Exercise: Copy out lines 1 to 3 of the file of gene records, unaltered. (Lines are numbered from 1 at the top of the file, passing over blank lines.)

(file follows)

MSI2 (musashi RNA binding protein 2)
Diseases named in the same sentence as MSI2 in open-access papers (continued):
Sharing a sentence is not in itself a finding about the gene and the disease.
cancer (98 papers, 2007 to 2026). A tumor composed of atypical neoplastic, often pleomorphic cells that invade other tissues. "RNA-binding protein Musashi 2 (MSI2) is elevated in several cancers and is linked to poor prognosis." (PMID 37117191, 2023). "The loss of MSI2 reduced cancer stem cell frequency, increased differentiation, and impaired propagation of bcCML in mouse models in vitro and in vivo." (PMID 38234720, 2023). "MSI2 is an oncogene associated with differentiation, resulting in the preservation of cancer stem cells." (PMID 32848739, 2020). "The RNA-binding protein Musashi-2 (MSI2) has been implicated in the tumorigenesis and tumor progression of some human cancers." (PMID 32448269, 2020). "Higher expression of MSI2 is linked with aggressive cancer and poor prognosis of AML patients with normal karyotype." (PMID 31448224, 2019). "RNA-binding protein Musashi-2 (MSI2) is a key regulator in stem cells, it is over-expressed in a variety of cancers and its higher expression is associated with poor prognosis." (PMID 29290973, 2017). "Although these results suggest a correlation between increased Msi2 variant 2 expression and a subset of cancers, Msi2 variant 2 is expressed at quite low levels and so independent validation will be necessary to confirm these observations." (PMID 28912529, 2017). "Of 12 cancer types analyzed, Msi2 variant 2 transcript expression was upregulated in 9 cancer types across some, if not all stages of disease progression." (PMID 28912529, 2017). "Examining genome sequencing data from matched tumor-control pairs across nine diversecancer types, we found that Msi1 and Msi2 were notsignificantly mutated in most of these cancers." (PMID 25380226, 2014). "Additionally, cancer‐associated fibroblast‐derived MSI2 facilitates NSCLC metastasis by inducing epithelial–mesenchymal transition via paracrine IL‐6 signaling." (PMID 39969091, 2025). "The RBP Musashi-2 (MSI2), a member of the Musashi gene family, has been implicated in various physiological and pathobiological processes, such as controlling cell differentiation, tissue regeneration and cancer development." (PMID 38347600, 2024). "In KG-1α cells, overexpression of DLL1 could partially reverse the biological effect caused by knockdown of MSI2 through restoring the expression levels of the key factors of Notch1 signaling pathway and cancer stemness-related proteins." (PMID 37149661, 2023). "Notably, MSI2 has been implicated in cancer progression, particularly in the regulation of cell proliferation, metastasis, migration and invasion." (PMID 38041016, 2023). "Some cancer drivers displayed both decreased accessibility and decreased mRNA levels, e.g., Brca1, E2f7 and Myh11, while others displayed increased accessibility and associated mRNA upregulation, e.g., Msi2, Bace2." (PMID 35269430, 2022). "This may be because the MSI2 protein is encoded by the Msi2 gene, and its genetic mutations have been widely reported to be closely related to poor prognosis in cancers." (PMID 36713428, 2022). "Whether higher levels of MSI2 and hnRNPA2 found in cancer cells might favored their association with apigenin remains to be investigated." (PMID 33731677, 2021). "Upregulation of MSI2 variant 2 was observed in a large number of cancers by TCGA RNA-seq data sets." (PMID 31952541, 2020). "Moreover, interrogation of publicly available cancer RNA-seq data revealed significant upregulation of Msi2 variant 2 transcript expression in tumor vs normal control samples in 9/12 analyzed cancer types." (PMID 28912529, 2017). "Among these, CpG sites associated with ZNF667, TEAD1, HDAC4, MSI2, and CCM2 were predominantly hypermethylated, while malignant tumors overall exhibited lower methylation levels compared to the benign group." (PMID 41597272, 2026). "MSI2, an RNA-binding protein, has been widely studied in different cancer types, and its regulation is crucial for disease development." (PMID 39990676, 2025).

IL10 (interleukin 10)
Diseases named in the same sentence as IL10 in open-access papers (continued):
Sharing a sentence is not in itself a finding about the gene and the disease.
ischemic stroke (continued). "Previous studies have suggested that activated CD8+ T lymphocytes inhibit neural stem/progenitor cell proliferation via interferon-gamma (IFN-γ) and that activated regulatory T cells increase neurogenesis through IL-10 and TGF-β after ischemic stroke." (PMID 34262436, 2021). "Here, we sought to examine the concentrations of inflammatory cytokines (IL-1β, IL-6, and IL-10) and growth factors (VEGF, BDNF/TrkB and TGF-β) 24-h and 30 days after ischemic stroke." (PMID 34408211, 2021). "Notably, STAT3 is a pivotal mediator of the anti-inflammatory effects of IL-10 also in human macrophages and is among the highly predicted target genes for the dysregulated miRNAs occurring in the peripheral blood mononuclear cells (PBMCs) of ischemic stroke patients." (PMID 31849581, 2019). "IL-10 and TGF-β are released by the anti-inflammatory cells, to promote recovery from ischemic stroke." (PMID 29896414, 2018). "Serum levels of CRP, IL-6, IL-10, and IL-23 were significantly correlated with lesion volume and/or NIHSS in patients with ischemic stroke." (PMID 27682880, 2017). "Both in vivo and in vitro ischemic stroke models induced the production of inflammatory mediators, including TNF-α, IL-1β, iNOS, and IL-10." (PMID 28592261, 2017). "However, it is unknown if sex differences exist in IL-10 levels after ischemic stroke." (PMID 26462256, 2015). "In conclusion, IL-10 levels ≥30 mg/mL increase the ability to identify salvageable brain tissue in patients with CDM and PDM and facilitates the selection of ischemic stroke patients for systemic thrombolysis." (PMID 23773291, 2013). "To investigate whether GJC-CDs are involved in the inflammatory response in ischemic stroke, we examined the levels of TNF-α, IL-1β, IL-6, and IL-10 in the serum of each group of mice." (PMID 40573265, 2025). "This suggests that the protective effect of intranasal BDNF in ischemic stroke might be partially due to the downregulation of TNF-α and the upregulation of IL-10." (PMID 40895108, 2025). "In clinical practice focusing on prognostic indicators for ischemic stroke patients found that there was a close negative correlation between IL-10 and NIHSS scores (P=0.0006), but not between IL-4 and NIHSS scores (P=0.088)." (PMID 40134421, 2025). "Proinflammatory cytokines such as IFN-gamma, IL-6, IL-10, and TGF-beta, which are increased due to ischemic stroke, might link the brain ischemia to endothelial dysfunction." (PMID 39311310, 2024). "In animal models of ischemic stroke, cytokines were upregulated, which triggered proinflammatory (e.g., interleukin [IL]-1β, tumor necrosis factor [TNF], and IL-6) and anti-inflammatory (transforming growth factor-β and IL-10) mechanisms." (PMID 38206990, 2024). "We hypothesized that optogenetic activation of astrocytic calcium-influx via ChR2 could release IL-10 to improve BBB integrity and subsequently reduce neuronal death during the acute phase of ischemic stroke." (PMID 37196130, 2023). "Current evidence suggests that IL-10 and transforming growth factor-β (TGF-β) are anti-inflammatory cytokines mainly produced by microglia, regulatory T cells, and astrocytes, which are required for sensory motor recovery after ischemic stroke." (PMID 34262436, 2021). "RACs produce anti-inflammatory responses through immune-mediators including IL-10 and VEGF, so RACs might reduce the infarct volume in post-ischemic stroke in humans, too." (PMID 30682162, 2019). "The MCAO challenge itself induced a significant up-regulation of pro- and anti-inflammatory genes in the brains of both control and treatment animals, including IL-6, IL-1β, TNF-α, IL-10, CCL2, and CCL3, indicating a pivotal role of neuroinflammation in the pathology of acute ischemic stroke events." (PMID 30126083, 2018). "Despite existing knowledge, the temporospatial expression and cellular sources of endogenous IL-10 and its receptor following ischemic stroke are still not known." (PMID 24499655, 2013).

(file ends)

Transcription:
MSI2 (musashi RNA binding protein 2)
Diseases named in the same sentence as MSI2 in open-access papers (continued):
Sharing a sentence is not in itself a finding about the gene and the disease.